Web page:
[Studies] show conclusively that too early marriage is to be discouraged. It may be that men of 25 years, or above, and women of 22, or older, have acquired greater wisdom in choosing a suitable mate; it may be that they enter upon marriage more fully prepared, or that they are more ready to settle down to the responsibilities of home and family. Certainly, the age of marriage should be given serious consideration, and when one or both are younger than the ideal age, special preparation should be undertaken on their part and on the part of their parents, in order to offset some of the dangers of their immaturity.

Source: Bowman, Warren D. Home Builders of Tomorrow. Elgin, Ill.: The Elgin Press, 1938.
~ pp. 93-96 ~

“Can I, um, like, Marry Your Daughter?”

Monday, August 2nd, 2010

the utmost careQ Dear Miss Abigail:

What are the various older traditions (Victorian Era, for instance) for how to go about proposing? In particular, how and when to ask the bride-to-be’s father for her hand?


A Dear Traditionalist:

Ah, the 1880s. A time of proper manners and traditions. Who could ask for anything more? I was certain I’d find some thoughts on the moment of engagement for you in J. A . Ruth’s etiquette book titled Decorum, and I was correct. So good luck with your proposal, and extra good luck with Papa! We’re all rooting for you.

1880: Proposal of Marriage

The mode in which the avowal of love should be made, must of course, depend upon circumstances. It would be impossible to indicate the style in which the matter should be told. The heart and the head ~ the best and truest partners ~ suggest the most proper fashion. Station, power, talent, wealth, complexion; all have much to do with the matter; they must all be taken into consideration in a formal request for a lady’s hand. If the communication be made by letter, the utmost care should be taken that the proposal be clearly, simply, and honestly stated. Every allusion to the lady should be made with marked respect. Let it, however, be taken as a rule that an interview is best; but let it be remembered that all rules have exceptions.

Asking Papa. When a gentleman is accepted by the lady of his choice, the next thing in order is to go at once to her parents for their approval. In presenting his suit to them he should remember that it is not from the sentimental but the practical side that they will regard the affair. Therefore, after describing the state of his affections in as calm a manner as possible, and perhaps hinting that their daughter is not indifferent to him, let him at once frankly, without waiting to be questioned, give an account of his pecuniary resources and his general prospects in life, in order that the parents may judge whether he can properly provide for a wife and possible family. A pertinent anecdote was recently going the rounds of the newspapers. A father asked a young man who had applied to him for his daughter’s hand how much property he had. ‘None,’ he replied, but he was ‘chock full of days’ work.’ The anecdote concluded by saying that he got the girl. And we believe all sensible fathers would sooner bestow their daughters upon industrious, energetic young men who are not afraid of days’ work than upon idle loungers with a fortune at their command.

Source: Ruth, John A. Decorum: A Practical Treatise on Etiquette and Dress of the Best American Society. New York: Union Publishing House, 1880.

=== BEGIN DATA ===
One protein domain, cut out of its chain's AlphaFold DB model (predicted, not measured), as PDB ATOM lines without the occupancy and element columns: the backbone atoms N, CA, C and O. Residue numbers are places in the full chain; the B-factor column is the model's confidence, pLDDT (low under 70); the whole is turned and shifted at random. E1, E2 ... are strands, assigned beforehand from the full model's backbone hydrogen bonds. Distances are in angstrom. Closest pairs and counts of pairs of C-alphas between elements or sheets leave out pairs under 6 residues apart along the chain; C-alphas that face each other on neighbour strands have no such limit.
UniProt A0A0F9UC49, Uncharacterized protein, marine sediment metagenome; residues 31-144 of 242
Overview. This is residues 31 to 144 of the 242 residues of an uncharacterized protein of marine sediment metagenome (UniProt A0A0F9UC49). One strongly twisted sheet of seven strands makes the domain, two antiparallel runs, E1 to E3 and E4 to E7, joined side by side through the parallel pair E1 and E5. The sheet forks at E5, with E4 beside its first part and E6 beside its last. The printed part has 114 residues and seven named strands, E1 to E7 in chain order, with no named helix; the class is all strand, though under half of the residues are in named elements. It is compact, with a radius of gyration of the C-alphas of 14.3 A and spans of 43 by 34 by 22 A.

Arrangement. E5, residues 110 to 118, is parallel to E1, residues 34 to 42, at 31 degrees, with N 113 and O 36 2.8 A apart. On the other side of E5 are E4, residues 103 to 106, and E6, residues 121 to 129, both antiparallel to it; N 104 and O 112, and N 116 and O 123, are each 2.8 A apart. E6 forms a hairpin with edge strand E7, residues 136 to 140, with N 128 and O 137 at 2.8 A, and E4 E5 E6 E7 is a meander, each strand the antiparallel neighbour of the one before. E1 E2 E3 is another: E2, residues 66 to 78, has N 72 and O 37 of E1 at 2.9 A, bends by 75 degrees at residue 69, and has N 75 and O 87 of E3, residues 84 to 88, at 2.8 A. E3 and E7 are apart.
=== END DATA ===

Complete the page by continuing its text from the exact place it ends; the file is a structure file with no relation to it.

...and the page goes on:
~ pp. 185-89 ~

Am I in Love?

Sunday, August 1st, 2010

they miss one another terribly when apartQ Dear Miss Abigail:

How do I know if I’m in love?

Rocky Road

A Dear Rocky:

Ah, one of those age-old questions that just never seems to die. At least you should take confort in the fact that you are not alone. Millions of people out there, including this writer, have wondered the same thing at some point in their lives. Forgive me if I’m wrong, but I’m going on a hunch that you are a teenager or in your twenties, so I found this passage that seems like it might provide some answers. It’s from the extremely ~ as many old advice books were ~ Christian book titled Youth Looks at Love, written by Letha Scanzoni in 1965.

1965: Puppy Love

Diane and Don were both shy teenagers when they found themselves seated next to one another at a church social. Soon they discovered they enjoyed talking togther and that they felt less self-conscious in crowds when they were with each other.

They began going steady and they liked to do things together. Often they helped one another with homework or even visited one another to help with household chores. One day they washed Don’s father’s car together, another time they took Diane’s small brothers on a picnic while her parents were shopping for some new furniture. Then there were the days they picked cherries and berries at a farm outside of town, so that their mothers would have canning fruit at the lowest prices possible.

Each feels more self-confident when with the other, and they miss one another terribly when apart. They feel they are ‘in love,’ yet realize they are much too young to be sure this is the love on which a successful marriage could be based. Until they are sure one way or the other, they’ll continue their good times and companionship.

This is the love of the early teens. For weeks Jeff and Julie are sure they are in love. Songs like ‘Too Young’ have great appeal for them. They are together constantly: on the phone, in person, passing notes in school, through daydreams (and night dreams, too). Then gradually, or perhaps suddenly, they find their interest in one another is dwindling and a new interest replaces it.

Again, this is normal and nothing to be laughed at. As evangelist Billy Graham has pointed out, ‘Don’t scoff at puppy love. It’s very real to the puppies!’ Yet, like a crush, it is not a love which could make a successful marriage. Ralph G. Eckert speaks of an alert teen-age fellow who observed that puppy love is fine, but if one married just on puppy love ‘he’d probably lead a dog’ life.’

Source: Scanzoni, Letha. Youth Looks at Love. Westwood, N.J.: Fleming H. Revell Company, 1965.
~ pp. 70-71 ~